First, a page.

Ww2 Homefront Essay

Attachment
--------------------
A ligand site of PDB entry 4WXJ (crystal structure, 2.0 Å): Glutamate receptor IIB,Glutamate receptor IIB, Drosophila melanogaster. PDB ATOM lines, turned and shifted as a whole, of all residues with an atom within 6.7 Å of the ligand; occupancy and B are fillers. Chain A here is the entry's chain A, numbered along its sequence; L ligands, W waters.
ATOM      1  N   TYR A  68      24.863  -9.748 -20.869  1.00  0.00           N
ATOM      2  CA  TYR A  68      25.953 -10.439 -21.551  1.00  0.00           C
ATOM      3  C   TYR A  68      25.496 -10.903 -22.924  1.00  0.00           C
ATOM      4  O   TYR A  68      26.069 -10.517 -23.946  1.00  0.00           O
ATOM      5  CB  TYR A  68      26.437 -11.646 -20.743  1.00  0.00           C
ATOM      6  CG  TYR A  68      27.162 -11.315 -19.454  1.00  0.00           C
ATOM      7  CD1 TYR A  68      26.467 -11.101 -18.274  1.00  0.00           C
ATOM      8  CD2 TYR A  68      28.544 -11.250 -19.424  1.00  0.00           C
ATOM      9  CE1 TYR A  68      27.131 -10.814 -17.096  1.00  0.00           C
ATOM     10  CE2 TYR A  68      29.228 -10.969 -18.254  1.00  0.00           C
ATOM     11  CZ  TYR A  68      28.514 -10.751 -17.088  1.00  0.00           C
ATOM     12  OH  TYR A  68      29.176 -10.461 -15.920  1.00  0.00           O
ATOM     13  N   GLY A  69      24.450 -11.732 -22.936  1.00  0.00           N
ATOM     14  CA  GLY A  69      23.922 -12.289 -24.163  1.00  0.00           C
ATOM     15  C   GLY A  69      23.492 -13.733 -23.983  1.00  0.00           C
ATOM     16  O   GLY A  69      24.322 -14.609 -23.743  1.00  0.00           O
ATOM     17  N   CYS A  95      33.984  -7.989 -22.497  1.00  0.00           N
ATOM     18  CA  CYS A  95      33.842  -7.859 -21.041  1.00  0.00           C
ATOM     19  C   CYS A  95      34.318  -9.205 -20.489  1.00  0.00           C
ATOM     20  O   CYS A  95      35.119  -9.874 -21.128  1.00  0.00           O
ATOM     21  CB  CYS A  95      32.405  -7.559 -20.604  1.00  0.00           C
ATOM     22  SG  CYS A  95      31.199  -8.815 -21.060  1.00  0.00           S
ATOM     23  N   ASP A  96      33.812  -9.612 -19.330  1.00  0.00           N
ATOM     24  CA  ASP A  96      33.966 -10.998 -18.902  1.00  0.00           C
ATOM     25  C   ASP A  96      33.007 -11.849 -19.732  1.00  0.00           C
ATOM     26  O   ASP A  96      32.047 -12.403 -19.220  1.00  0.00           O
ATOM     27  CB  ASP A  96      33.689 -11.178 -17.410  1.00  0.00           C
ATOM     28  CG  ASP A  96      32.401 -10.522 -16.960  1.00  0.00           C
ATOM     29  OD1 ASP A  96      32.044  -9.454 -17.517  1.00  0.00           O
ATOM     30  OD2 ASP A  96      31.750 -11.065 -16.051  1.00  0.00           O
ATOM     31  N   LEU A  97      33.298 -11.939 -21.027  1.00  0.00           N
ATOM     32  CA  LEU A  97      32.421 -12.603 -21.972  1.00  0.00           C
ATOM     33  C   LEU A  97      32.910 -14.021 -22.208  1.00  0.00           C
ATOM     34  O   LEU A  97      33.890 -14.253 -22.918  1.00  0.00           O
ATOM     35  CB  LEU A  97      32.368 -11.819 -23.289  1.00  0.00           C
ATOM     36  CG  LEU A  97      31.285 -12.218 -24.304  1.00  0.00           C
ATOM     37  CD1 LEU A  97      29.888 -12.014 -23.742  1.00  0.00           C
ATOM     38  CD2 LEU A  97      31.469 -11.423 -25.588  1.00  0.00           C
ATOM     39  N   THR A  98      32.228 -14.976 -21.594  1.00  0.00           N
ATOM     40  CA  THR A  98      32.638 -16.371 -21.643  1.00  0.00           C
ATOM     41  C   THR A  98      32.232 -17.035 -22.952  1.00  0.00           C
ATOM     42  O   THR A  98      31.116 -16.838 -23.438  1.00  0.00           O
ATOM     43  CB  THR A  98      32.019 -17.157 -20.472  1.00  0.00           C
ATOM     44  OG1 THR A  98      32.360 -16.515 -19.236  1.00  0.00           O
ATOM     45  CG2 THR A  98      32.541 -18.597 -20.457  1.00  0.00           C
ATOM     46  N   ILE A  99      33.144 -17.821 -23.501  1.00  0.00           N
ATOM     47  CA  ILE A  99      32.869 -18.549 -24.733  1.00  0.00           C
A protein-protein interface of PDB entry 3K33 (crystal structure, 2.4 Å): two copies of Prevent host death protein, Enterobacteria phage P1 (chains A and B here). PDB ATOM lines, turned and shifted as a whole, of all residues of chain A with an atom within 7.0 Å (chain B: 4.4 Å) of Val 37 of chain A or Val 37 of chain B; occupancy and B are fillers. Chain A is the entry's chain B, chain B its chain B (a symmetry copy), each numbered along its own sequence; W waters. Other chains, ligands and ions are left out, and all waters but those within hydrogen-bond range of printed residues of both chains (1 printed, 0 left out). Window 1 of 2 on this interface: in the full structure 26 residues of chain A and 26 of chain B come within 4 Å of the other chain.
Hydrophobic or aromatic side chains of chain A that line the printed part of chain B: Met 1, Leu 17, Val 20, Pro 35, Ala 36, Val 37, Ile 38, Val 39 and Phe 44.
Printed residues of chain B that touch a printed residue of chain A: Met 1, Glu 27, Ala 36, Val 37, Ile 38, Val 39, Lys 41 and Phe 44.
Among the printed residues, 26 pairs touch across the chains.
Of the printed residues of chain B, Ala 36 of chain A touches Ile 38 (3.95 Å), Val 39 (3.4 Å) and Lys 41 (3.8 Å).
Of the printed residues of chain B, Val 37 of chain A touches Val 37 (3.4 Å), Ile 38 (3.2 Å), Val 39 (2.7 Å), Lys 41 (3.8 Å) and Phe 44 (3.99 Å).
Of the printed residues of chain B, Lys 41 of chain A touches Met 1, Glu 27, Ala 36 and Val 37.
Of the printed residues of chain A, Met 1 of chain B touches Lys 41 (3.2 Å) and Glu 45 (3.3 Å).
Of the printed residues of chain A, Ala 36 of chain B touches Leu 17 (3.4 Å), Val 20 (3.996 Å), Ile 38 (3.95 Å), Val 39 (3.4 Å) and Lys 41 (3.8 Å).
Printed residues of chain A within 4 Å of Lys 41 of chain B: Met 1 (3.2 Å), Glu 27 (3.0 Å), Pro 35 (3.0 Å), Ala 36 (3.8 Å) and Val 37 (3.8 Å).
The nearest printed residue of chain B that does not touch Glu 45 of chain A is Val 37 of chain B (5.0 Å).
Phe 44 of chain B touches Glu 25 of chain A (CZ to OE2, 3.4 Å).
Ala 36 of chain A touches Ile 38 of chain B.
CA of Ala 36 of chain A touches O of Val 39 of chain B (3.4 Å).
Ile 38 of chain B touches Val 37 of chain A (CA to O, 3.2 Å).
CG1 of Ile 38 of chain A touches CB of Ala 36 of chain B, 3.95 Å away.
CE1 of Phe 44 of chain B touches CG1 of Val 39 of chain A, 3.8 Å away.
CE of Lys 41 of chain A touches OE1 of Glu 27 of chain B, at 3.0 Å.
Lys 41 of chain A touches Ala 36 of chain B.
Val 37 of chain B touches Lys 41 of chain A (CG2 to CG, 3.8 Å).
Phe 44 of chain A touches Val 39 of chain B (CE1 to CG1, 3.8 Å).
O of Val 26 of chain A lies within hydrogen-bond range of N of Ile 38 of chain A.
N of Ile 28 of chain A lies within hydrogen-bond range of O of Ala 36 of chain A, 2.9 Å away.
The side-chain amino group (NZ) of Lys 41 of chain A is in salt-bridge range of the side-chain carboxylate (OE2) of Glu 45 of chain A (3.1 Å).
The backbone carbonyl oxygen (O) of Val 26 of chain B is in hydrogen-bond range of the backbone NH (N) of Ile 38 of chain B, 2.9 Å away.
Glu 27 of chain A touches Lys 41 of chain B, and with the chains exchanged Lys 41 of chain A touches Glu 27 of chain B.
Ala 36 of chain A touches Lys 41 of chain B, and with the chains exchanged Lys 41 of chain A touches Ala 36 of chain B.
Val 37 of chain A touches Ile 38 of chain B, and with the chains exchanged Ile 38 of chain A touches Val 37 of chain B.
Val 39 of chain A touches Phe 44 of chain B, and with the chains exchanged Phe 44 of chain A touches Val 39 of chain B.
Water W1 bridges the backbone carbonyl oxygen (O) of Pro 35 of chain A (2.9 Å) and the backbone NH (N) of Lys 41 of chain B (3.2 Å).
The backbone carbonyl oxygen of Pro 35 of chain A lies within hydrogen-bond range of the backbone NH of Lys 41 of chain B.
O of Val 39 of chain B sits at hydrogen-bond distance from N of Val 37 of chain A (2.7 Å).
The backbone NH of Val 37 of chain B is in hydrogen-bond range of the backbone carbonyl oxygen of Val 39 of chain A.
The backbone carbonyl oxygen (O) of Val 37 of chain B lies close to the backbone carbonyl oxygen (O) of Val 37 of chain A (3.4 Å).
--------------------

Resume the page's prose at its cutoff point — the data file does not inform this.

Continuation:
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Yr.9 HISTORY The Impact of World War 2 on the Australian Home Front World War II had a large impact on the Australian home front in a variety of different ways. Government controls in Australia at this time influenced the way the government acted under the National Security Act of 1939 and the home front. The role of women changed during ww2 giving them more roles and responsibilities on the home front. During ww2 women left their roles in the home and began to work in factories which were predominately male dominated areas. Some women worked in monition factories making bullets bombs, anti-tank shells and other items needed for the war effort. The impact of the war had a profound impact on women in the war, changing their traditional roles from home maker to bomb technicians in factories. Government control As in World War 1, the Commonwealth Government imposed a large number of new controls over people's lives. They did this through the authority of the National Security Act of 1939. This Act did two major things: it effectively overrode the Constitution for the duration of the war - giving the Commonwealth power to make laws in areas where it did not have that power under the Constitution; and it effectively overrode the power of parliament by giving the government power to make regulations, that is, laws that required only the signatures of some ministers and the Governor-General. The war was a huge boon to the Australian economy. As many Australian primary products were purchased as could be produced, and secondary industries manufactured many new items for the Services. Rationing and restrictions meant that there were few consumer goods available, so personal savings rose. Man powering and essential industries also meant that there was near-full employment. As in 1916 and 1917, the government had the power to conscript men for home service,

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